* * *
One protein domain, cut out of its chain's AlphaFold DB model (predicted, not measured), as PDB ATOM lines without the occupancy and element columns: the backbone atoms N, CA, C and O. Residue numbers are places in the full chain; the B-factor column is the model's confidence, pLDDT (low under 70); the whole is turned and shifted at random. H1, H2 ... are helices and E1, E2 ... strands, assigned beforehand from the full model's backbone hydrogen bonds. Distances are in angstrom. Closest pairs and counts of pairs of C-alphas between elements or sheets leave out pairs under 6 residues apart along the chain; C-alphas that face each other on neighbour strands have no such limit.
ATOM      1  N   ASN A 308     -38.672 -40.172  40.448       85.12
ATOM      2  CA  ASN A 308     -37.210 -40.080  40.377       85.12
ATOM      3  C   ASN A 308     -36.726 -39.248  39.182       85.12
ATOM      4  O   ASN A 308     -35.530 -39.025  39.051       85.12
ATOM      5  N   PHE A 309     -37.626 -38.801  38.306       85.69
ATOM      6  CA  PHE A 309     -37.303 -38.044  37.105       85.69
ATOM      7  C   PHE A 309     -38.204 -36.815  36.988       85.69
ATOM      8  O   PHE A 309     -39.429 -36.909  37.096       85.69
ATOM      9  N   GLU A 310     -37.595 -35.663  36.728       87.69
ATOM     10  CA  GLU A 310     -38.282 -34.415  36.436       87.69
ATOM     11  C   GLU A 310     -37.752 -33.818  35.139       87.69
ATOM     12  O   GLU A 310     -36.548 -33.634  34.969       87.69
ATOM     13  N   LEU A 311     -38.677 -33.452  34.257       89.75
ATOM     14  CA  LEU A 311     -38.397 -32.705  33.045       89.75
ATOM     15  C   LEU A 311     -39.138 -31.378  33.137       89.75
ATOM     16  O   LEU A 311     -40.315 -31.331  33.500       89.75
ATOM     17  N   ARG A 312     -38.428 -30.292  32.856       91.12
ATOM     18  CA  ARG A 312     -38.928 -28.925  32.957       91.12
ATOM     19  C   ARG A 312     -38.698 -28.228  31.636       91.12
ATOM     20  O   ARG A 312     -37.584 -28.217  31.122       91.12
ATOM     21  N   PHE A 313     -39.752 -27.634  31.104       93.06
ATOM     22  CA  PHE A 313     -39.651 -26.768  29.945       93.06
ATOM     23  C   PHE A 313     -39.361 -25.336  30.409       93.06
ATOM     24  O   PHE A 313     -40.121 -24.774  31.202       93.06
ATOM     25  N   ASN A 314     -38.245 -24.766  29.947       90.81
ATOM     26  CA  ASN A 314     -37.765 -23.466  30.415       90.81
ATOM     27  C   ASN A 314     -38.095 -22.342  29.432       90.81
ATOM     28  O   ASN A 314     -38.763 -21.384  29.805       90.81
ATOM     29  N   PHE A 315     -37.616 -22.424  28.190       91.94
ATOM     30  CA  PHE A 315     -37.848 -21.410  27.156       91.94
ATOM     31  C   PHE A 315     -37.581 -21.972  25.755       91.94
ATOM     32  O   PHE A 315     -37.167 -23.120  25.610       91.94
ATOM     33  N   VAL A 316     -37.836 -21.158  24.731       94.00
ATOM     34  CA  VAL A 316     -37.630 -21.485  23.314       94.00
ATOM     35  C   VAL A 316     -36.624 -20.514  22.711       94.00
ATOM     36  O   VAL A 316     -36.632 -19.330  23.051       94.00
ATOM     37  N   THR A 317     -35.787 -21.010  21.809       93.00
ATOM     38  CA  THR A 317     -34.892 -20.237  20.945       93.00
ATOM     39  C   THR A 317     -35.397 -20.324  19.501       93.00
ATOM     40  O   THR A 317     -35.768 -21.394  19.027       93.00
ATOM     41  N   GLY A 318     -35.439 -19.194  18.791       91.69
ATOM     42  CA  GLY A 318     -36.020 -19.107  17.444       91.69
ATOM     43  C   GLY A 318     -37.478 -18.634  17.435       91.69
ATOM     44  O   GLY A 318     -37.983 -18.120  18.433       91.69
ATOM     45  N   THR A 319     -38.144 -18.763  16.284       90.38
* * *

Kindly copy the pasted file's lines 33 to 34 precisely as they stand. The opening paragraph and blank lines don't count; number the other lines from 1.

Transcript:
ATOM     33  N   VAL A 316     -37.836 -21.158  24.731       94.00
ATOM     34  CA  VAL A 316     -37.630 -21.485  23.314       94.00